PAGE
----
KAROSS, a cloak made of sheepskin, or the hide of other animals, with the hair left on. It is properly confined to the coat of skin without sleeves worn by the Hottentots and Bushmen of South Africa. These karosses are now often replaced by a blanket. Their chiefs wore karosses of the skin of the wild cat, leopard or caracal. The word is also loosely applied to the cloaks of leopard-skin worn by the chiefs and principal men of the Kaffir tribes. Kaross is probably either a genuine Hottentot word, or else an adaptation of the Dutch kuras (Portuguese coura$a), a cuirass. In a vocabulary dated 1673 karos is described as a " corrupt Dutch word."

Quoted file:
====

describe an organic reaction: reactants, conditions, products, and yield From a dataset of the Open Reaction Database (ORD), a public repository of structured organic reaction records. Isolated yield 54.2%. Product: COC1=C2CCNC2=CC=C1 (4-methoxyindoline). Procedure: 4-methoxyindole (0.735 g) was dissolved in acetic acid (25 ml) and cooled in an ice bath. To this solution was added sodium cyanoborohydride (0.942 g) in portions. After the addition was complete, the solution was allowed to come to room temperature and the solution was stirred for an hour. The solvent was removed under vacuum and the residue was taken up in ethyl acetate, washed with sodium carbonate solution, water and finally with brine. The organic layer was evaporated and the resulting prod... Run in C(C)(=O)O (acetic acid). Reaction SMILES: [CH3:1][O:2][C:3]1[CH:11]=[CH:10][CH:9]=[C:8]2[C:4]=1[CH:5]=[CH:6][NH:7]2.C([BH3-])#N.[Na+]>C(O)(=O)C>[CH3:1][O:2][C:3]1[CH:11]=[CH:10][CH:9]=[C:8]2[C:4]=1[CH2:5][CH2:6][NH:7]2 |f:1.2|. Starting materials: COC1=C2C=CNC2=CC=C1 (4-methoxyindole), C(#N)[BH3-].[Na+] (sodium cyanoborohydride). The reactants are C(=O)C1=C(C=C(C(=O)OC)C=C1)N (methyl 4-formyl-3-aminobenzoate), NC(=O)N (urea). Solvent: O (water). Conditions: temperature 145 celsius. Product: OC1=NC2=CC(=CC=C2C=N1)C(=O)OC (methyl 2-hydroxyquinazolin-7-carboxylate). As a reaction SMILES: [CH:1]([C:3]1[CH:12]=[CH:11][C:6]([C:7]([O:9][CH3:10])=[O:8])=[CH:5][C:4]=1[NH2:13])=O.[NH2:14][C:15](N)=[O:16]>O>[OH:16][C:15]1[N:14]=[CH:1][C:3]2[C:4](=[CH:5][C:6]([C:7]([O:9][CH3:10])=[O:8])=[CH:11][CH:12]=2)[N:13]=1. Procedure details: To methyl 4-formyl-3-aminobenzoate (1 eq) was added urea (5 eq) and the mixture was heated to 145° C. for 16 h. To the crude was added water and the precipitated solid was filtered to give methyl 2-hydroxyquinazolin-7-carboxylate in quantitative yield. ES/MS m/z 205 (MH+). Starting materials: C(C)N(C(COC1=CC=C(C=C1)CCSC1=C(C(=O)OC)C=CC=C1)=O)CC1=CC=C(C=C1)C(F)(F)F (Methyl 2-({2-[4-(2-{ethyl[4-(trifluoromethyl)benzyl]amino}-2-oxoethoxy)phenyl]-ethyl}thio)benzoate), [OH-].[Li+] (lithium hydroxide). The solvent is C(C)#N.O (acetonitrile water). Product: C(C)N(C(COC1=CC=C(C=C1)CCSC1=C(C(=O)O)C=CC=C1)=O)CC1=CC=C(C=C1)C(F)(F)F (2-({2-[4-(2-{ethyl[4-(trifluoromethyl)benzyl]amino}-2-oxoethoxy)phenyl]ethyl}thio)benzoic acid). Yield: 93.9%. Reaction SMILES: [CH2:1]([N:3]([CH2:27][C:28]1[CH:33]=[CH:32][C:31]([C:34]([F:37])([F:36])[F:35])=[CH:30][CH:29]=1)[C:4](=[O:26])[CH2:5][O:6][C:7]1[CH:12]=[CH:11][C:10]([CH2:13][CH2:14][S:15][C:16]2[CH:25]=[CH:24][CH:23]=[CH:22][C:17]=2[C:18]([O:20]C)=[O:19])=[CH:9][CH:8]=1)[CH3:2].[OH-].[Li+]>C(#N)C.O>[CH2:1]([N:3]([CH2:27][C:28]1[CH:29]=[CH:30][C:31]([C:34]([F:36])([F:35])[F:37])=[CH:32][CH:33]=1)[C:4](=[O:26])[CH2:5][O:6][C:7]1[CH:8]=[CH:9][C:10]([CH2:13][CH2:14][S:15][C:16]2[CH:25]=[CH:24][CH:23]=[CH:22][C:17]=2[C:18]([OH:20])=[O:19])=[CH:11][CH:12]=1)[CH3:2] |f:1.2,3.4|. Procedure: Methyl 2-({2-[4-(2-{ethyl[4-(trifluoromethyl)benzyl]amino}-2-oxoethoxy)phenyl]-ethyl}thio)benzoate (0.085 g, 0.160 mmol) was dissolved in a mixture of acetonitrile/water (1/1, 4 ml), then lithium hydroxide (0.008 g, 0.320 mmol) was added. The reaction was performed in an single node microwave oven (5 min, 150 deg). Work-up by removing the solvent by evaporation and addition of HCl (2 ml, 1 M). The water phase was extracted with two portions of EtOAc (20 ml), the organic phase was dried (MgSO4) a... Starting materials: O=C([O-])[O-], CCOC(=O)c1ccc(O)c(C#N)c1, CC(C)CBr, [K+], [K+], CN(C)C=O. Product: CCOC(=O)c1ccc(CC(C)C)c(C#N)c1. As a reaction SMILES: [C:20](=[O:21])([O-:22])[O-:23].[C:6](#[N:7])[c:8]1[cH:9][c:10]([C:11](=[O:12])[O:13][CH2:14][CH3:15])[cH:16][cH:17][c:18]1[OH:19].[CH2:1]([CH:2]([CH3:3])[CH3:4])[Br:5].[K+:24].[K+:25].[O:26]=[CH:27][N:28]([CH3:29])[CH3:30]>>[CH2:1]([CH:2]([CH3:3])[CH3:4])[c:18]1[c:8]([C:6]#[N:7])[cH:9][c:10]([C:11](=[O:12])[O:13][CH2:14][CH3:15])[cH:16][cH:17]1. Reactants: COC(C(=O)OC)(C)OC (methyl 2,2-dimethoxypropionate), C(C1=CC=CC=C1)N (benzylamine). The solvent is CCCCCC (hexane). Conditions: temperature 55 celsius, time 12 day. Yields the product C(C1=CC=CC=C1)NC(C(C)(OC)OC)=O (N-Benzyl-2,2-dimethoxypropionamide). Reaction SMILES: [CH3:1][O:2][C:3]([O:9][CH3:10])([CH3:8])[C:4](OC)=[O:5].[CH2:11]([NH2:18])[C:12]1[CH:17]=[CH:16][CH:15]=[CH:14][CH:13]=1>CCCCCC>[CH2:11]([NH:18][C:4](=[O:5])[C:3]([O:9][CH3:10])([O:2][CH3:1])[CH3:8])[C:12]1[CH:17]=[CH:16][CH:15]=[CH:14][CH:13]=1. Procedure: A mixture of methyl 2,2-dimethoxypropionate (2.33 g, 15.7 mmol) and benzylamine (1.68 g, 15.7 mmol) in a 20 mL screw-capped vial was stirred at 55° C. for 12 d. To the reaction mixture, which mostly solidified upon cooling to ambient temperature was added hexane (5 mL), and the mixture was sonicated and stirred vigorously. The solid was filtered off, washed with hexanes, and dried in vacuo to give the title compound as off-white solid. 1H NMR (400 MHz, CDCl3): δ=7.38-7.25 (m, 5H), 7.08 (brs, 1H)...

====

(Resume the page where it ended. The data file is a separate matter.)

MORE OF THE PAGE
Note - this article incorporates content from Encyclopaedia Britannica, Eleventh Edition, (1910-1911)